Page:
Paulette S. Holocaust testimony (HVT-4224) interviewed by Dana L. Kline and Helen Katz
- New Haven, Conn.: Fortunoff Video Archive for Holocaust Testimonies, 2002
- Interview Date
- September 12, 2002.
- 3 copies: Betacam SP master; 3/4 in. dub; and 1/2 in. VHS with time coding.
- Cite As
- Paulette S. Holocaust Testimony (HVT-4224). Fortunoff Video Archive for Holocaust Testimonies, Yale University Library.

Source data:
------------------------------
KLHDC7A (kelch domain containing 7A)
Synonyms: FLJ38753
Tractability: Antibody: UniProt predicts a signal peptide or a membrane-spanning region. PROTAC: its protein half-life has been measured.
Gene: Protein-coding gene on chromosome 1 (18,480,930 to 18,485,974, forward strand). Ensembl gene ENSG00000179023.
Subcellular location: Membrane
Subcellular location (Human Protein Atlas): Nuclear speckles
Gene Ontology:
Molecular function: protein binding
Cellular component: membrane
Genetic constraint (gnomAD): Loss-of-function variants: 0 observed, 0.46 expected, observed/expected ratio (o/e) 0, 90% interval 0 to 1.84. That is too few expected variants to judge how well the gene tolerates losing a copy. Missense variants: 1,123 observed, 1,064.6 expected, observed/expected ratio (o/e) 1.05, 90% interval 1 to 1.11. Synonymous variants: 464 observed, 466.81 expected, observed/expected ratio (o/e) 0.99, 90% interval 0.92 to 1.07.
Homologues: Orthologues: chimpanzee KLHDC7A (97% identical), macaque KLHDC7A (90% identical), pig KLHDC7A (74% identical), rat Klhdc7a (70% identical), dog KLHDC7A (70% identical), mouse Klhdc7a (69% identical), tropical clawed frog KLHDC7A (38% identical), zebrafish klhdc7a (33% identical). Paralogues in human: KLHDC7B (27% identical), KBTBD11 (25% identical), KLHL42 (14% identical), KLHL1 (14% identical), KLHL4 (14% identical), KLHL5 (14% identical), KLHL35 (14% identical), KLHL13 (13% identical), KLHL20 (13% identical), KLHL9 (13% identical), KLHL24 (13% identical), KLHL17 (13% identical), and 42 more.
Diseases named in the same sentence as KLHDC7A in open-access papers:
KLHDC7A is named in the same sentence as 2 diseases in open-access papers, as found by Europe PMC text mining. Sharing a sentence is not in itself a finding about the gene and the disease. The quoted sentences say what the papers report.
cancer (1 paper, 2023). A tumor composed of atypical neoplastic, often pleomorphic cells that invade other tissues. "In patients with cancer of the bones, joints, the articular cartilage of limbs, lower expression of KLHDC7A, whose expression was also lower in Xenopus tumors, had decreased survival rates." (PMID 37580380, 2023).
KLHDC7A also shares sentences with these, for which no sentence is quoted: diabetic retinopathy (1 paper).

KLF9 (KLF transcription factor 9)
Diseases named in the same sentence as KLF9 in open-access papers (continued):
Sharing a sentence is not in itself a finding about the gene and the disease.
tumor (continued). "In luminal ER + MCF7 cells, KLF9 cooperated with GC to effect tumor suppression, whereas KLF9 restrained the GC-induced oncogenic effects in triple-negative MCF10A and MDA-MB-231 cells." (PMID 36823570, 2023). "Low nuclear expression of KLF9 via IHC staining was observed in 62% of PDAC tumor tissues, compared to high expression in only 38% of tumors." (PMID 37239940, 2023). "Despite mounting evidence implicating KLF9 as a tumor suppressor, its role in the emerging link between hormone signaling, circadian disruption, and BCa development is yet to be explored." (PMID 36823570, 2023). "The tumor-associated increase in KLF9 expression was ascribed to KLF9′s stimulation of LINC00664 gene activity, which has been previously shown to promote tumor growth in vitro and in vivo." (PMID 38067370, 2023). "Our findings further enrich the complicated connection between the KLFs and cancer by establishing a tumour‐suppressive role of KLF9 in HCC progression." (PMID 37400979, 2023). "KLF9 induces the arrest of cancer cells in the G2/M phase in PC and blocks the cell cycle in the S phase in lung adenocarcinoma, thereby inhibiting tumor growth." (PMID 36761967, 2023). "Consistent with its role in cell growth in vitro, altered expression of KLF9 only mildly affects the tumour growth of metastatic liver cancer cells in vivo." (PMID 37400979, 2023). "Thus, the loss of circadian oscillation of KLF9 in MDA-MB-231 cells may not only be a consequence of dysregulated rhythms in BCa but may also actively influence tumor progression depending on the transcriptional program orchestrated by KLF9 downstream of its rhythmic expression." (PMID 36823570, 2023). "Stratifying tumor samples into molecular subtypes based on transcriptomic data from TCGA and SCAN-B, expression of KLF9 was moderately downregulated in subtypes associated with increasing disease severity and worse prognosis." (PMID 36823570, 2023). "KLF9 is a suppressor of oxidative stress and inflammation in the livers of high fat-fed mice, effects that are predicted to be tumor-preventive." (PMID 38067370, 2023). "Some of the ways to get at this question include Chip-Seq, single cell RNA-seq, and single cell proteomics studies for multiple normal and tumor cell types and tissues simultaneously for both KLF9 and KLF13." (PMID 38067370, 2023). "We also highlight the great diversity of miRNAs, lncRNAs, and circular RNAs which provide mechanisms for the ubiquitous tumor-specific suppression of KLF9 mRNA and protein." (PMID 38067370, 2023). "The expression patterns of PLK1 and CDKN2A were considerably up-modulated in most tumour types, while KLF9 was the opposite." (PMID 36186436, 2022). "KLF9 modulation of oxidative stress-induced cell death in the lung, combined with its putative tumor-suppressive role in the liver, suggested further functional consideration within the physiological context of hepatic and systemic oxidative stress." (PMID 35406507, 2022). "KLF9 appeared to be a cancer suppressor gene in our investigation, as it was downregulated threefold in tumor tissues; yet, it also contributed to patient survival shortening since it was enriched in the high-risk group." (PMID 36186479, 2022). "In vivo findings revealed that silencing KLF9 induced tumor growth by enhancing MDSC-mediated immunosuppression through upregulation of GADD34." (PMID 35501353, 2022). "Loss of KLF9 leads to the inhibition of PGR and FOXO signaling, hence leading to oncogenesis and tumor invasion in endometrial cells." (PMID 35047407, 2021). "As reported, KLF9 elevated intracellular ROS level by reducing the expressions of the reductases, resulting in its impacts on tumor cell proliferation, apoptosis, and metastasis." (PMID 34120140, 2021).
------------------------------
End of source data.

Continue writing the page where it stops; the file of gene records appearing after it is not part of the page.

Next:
Videotape testimony of Paulette S., who was born in Antwerp, Belgium in 1932, to immigrants from eastern Europe. She recalls a happy childhood; moving to Brussels; summer vacations in Knocke-sur-Mer; attending public school; German invasion; an unsuccessful escape attempt; her brother's birth; her father deciding they should go into hiding; living with a Catholic family in Waterloo; splitting up the family; hiding in Ghent, in an Ursuline convent in Brussels, with several families, and finally with two unmarried sisters, all arranged by a Franciscan priest; a brief visit with her mother; liberation in 1945; retrieval by her mother; her parents' difficulty retrieving her brother from his foster parents (they wanted to adopt him); attending school in Brussels; caring for her brother; antisemitism in school; companionship in Maccabi; emigration to the United States in 1952 via Paris to join relatives; marriage in 1955; the births of her daughters; and her parents' emigration to Israel. Ms. S. discusses her sense of loss, abandonment and loneliness during the war and to the present time; visiting Belgium with her husband and again with her daughter; admiring those who risked their lives to save her; and gratitude for her wonderful family. She shows photographs.